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What would the economy of a sovereign/independent Scotland look like? Watch

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    I personally couldn't care less if Scotland got independence. If they want, I sat let them have it.

    But how would the economy of a sovereign Scotland be structured?

    There is North Sea oil and other fossil fuels, but this is obviously a finite resource. Besides, an advanced economy like Scotland couldn't live off oil akin to, say, Saudi Arabia or the UAE do. So North Sea oil is not a sufficient economic base, IMO.

    Tourism? Well, don't most tourists coming to the UK visit England as opposed to Scotland?

    Some Scottish nationalists cite financial services, but IMO I doubt Edinburgh or Glasgow could rival London as a major world financial centre.

    Manufacturing/secondary industries? Would Scotland be able to produce goods at an absolute or comparative advantage over others? It remains to be seen, as far as I am concerned.

    So then, how would a sovereign Scotland survive economically?
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    Who knows? If they joined Europe it would be decided for them.

    If not, depends on their tax and regulations, and who wants to invest.
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    It'd look like Ireland, probably.
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    It'd look like the drunk girl at a party. :ahee:
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    Export of haggis and kilts will tide them over the current harsh economic climate.
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    They'd have a better economy than they do now. They have a lot of resources and a very small population.
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    (Original post by Bateman)
    They'd have a better economy than they do now. They have a lot of resources and a very small population.
    And the workforce for this would come from where exactly?
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    (Original post by PoliceStory)
    And the workforce for this would come from where exactly?
    For what? Obviously they're not going to adapt an export orientated economy like china. :rolleyes:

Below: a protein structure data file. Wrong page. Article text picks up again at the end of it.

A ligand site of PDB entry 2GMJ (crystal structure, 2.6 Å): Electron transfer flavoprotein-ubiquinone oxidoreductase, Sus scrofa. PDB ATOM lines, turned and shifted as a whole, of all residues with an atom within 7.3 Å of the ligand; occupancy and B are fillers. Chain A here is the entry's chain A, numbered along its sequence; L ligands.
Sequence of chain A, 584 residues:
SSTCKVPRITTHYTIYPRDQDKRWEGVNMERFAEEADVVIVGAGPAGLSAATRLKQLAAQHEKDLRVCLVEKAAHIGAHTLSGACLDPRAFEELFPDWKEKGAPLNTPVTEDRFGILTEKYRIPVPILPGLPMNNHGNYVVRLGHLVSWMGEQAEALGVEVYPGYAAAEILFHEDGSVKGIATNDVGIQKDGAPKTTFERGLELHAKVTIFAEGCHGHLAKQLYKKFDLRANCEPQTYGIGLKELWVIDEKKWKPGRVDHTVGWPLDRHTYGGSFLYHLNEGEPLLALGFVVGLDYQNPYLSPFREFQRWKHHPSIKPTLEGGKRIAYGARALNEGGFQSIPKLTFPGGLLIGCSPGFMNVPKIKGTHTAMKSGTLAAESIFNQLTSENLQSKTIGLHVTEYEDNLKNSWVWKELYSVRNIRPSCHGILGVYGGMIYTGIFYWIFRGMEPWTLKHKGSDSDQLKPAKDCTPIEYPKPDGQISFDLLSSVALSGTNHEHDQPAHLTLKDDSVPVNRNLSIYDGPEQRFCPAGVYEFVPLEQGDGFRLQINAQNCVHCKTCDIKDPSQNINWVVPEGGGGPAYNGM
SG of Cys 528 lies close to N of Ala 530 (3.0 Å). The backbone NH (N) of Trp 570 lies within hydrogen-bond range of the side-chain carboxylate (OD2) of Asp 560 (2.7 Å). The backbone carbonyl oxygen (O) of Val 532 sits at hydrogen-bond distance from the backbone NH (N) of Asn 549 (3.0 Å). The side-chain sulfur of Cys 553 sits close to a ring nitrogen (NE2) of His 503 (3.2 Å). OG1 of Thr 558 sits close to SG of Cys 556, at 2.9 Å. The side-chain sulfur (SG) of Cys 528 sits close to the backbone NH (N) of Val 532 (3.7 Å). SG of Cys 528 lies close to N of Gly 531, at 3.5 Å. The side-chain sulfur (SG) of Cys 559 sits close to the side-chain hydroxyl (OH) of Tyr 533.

But if they do need the extra work force, they can get it from Poland
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    (Original post by rajandkwameali)
    Manufacturing/secondary industries? Would Scotland be able to produce goods at an absolute or comparative advantage over others? It remains to be seen, as far as I am concerned.

    So then, how would a sovereign Scotland survive economically?
    It's impossible for a country not to have a comparative advantage over another country.. seeing as it relates to opportunity cost..

    Like Ireland did, they would be able to attract huge foreign investment by setting much lower tax rates etc.
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    (Original post by andrew.P)
    It's impossible for a country not to have a comparative advantage over another country.. seeing as it relates to opportunity cost..

    Like Ireland did, they would be able to attract huge foreign investment by setting much lower tax rates etc.
    But the question is, which area would they have a comparative advantage in? And would this area be viable to focus on?

    And as for Ireland, another factor was that it just played catch-up with other EU economies. Scottish GDP per head is quite some way above the EU average. In the old 15 EU countries, Ireland often had among the lowest GDP per capita.
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    (Original post by Bateman)
    They'd have a better economy than they do now. They have a lot of resources and a very small population.
    Only a small number of advanced economies are well endowed with natural resources. Hong Kong and Singapore get by without large natural resources. Italy and Japan managed to become major world economies without them as well.

    A larger population also means more demand for goods/services, so it's not a curse as such. Note that countries with large populations often have large economies for this reason. England may always have a larger economy than Scotland since 50 million persons is a larger potential market than 5 million.
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    (Original post by rajandkwameali)
    Only a small number of advanced economies are well endowed with natural resources. Hong Kong and Singapore get by without large natural resources. Italy and Japan managed to become major world economies without them as well.

    A larger population also means more demand for goods/services, so it's not a curse as such. Note that countries with large populations often have large economies for this reason. England may always have a larger economy than Scotland since 50 million persons is a larger potential market than 5 million.


    A larger economy doesn't always mean a better economy. You have to look at GDP per capita.
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    (Original post by rajandkwameali)
    Ireland often had among the lowest GDP per capita.

    Yep.
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    Yes, had, which meant it had room to catch up.

    This is not the same with Scotland. Scottish GDP per head is only slightly lower than the UK's in general, and the UK's GDP per head has only fallen compared to other EU countries due to the depreciation of the pound sterling recently.
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    FFS i do not want to go around in circles.

    Scotland has a lot of resources and a smaller population, its GDP per head WILL go up, simply for the fact that they will get a higher proportion of the UK GDP because they own a lot of the resources.
 
 
 
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